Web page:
Decision-Making and Implementation: What Can We Learn from Dion?
Dion Friedland is a South African businessman residing there, in Miami and London.
Thirty some years ago, Dion was a client. Ever since then, he has been a close friend. I have been with him when he negotiates, when he deals with employees and spends time with his family. I have been watching him from close and I realize that there is much to learn from him.
Dion is a very successful businessman. He started a retail store chain in South Africa, moved to the USA to build a sales training firm, then a store chain to sell lighting fixtures. Next, he became an art dealer and then established a fund of funds to manage money invested in hedge funds. He also has a company that has a patent on machines that convert water into disinfectants or detergents. In between all of this, he built, owned and sold one of the top ten resort hotels in the world, located in the Caribbean. By and large, most of his endeavors have succeeded. How did he do it?
One thing I’ve noticed over all these years is that I have never ever seen Dion angry; upset for few seconds, yes, but never angry, despite many warranting situations. He solves problems with no apparent emotions.
The guy simply has no “internal marketing”, which I define as internal conflict. Internal marketing leads to symptoms of paralysis, inconsistent decision-making, reversal of decisions already made and by and large causes great anguish and loss of energy. Dion exhibits none of that; he decides and executes. I have never seen him not implement a decision. Simply stated, Dion has the strongest self-discipline I have ever encountered.
Many of us decide but then waver on implementation. With Dion, implementation is prompt and swift and reflects exactly the decision taken. Here is an example. He is now 67 years old. He decided that he will reverse his aging and his goal is to look and feel, at 70, better than how he looked or felt at 60. So? He has a regimen on what to eat that he follows religiously. There are zero deviations. Once he decided to live in this way, that is it, the decision is enforced.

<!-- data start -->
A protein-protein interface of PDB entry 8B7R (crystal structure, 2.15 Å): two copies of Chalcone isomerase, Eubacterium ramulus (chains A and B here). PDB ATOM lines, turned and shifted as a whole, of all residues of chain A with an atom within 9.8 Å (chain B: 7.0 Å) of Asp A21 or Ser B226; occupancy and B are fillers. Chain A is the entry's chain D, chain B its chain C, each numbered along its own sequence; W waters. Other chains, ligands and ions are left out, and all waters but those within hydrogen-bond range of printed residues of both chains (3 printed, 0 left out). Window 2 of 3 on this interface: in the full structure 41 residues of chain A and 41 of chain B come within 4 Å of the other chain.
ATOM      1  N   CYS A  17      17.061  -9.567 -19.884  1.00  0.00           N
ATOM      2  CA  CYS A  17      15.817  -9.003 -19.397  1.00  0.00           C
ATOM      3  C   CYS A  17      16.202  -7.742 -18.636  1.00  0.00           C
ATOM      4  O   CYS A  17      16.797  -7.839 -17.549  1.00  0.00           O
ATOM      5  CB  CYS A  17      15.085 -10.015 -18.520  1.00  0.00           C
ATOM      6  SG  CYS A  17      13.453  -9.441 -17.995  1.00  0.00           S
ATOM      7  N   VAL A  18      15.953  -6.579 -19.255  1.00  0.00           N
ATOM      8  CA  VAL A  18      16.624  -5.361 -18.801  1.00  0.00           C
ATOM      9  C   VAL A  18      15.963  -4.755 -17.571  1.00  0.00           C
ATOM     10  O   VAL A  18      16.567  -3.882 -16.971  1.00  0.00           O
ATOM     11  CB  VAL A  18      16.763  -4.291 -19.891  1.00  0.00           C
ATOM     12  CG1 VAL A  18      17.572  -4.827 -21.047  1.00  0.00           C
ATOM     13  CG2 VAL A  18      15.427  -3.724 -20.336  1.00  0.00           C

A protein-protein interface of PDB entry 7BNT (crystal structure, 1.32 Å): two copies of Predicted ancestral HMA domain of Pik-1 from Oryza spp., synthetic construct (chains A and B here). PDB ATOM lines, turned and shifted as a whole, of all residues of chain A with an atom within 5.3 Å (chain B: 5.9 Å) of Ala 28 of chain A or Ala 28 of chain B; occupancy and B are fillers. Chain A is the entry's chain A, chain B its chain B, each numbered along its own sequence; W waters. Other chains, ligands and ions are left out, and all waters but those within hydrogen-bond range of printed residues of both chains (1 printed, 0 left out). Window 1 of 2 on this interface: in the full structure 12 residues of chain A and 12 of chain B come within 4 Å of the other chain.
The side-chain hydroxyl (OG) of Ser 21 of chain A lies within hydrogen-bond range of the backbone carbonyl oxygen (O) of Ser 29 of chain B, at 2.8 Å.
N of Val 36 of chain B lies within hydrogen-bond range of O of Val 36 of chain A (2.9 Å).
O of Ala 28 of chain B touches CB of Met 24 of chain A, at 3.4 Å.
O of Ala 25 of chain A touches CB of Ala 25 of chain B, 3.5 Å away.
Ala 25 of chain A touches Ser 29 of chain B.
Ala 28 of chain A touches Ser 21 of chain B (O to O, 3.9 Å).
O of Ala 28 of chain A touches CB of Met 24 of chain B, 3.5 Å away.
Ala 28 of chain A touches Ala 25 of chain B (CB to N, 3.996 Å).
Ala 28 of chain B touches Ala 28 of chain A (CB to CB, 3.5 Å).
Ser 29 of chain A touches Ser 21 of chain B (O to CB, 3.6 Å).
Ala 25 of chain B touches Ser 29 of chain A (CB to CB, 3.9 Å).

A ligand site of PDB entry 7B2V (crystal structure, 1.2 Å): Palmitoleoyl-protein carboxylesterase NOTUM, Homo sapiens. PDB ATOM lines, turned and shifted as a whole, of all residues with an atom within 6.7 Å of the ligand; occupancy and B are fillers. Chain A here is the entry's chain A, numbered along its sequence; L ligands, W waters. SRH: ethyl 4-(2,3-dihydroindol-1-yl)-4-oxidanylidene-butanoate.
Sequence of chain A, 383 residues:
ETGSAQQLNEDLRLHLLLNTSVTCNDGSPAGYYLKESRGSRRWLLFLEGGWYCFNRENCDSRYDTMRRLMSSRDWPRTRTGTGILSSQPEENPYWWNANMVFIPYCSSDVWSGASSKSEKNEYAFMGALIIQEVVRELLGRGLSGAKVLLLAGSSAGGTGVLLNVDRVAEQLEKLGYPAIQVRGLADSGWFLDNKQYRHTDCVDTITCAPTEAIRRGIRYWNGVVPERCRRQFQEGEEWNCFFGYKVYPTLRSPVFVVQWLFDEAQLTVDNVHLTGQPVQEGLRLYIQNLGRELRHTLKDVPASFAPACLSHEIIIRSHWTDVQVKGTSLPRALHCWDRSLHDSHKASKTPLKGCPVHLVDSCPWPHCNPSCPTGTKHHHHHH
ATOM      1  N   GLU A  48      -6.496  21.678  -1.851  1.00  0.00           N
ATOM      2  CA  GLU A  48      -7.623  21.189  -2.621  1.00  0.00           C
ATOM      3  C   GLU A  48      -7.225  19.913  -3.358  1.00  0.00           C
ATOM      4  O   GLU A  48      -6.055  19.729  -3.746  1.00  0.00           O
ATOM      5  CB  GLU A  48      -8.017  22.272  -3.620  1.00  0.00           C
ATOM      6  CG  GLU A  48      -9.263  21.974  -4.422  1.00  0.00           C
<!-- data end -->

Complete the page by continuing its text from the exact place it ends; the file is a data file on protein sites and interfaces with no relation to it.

He also spends three hours, every day, in the gym pumping iron and doing his aerobics. He works four hours a day leading his vast holdings, managed by professional managers, using the Internet and Skype. The rest of his time is dedicated to family and friends that he chooses carefully- people that add rather than subtract his energy– people he can learn from or laugh with.
I have never seen Dion in bad mood. “Why waste time brooding. Act on the problem or forget it,” is his motto.
He sold many of the businesses he started. “Today no one should fall in hopeless love with any business. Move on when it does not work. Stop beating a dead horse if the business is no good, and if it is good, stop digging when you hit oil”.
In a sense everything seems simple black and white with him. Very (P) but also lots of (E) but without all the confusion (E)s bring to the table. He is an (E), having started so many businesses, but not done like a typical Arsonist, which is to erratically jump from one idea to the next. He (P)s his (E), kind of. If you ask him what his main priority in life is, his response is his health and the health of his family, followed by the health of his businesses. His goals are simple and well focused.
I think the cause of his lack of “internal marketing” is his level of commitment. Or maybe I am wrong. I am actually wondering why most people I know do not walk their talk; they decide but their implementation is weak or often non-existent. With Dion, the uniqueness is that he implements his decisions totally and swiftly, almost effortlessly.
George Soros, a renowned businessman and investor, apparently has the same character because in his book Soros on Soros: Staying Ahead of the Curve, he says that the secret of his success is that he identifies and corrects his mistakes sooner than most people. This is the same principle of implementing decisions without hesitation. I find that surgeons, especially heart surgeons, have the same characteristic: there is no wavering between deciding and implementing. It is the artists and so-called intellectuals who “decide” but then have second and third thoughts, and their execution, if any, resembles only vaguely their initial decision.
I know I am terrible in implementation. All the excitement is in the decision-making. That is where mind is fully engaged. Implementation is pure hard work no fun.
Can someone enlighten me what is going on? Why is Dion so special? Do you know people like him? What makes them so different?
Dr. Ichak Kalderon Adizes